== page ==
Promotional Marketing uses value-added assets to reach prospective customers and retain existing clients by enhancing the company, product, or service. Simply put, sharing products that benefit interested parties gives organizations an advantage over competition. The key to promotional marketing is to give your customer something useful, appropriate, and memorable.
The Suit will Cost you, but the Tie is Free
Years ago, after receiving a promotion, I went shopping for a new suit. The salesperson upsold me—two suits so I asked for a two suit discount. The salesperson, who I later learned owned the store, declined. However, he offered me a free tie for each suit. Brilliant, I was reminded of his store every morning when I tied my tie. I was a loyal customer for several years. Later I asked him about offering me a tie rather than a discount since both affect profit. His answer was, “Yes, but people remember the tie.” Is your business doing anything memorable?
Add Value to your Marketing
Discounts are forgettable, here’s a question, which means more to you, a discount or added value? When a restaurant offers two for one or free drinks at lunch, does it mean more than a discount alone? When a computer manufacturer provides a quality, branded mousepad with every purchase it’s not much different than the free tie, is it? Discounts are fleeting and often unremembered—added value is appreciated and recalled.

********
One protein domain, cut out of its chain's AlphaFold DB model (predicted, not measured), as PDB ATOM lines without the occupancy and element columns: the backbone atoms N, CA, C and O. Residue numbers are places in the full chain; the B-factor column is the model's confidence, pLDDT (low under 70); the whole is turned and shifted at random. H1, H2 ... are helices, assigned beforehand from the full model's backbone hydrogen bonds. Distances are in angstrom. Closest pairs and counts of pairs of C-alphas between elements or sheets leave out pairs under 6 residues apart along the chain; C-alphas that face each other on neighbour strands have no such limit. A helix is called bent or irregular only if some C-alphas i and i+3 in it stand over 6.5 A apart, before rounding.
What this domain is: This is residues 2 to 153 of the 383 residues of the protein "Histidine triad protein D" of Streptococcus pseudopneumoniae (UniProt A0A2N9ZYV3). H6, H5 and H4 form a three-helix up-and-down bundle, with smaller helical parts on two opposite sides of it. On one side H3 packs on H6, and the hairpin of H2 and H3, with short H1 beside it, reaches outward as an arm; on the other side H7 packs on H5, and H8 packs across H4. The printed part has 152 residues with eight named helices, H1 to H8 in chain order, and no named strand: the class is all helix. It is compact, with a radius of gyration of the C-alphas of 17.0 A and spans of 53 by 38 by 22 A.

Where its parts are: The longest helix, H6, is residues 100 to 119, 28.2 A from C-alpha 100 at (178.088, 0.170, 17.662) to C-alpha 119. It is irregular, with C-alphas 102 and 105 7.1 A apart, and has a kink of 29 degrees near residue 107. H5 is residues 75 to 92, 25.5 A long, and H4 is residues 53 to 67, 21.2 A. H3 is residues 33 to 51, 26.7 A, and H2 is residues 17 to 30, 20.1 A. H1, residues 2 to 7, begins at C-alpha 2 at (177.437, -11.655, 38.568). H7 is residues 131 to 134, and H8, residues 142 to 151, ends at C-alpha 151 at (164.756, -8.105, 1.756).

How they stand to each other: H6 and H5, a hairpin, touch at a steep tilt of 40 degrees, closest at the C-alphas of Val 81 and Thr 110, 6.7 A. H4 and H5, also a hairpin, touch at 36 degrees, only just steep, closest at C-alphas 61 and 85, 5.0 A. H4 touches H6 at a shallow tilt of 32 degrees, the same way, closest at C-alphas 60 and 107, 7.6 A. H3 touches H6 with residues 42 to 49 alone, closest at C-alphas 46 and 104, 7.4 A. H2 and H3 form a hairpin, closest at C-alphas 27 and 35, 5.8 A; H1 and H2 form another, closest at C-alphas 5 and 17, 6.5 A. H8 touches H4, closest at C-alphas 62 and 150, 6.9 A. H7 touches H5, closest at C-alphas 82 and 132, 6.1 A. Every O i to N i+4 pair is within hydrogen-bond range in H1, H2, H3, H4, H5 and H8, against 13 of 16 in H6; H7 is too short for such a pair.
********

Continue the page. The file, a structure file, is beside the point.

Promotional Marketing Checklist
❑ Is the marketing strategy to attract new customers or retain existing?
❑ Are you promoting a specific product, service, or an organization?
❑ Who is your target audience?
❑ How will the call to action be delivered?
❑ Direct mail
❑ Sales calls
❑ Advertising, PR, or Social Media
❑ What products or services complement the product being promoted?
❑ How will the promotion introduce clients to the product?
❑ How will the product be delivered?
❑ How will the results be tracked?
❑ Was it cost effective?
❑ Did it reach your target audience?
❑ Can it be repeated?
What Value can you add?
If you’re attempting to attract new business and retain existing customers by price point alone you may be missing the boat. Most people aren’t loyal to a provider only because of price. For example, price without quality is useless. Adding value to services and products may mean more to prospects than a better price. Do you have a tie that matches your customer’s suit?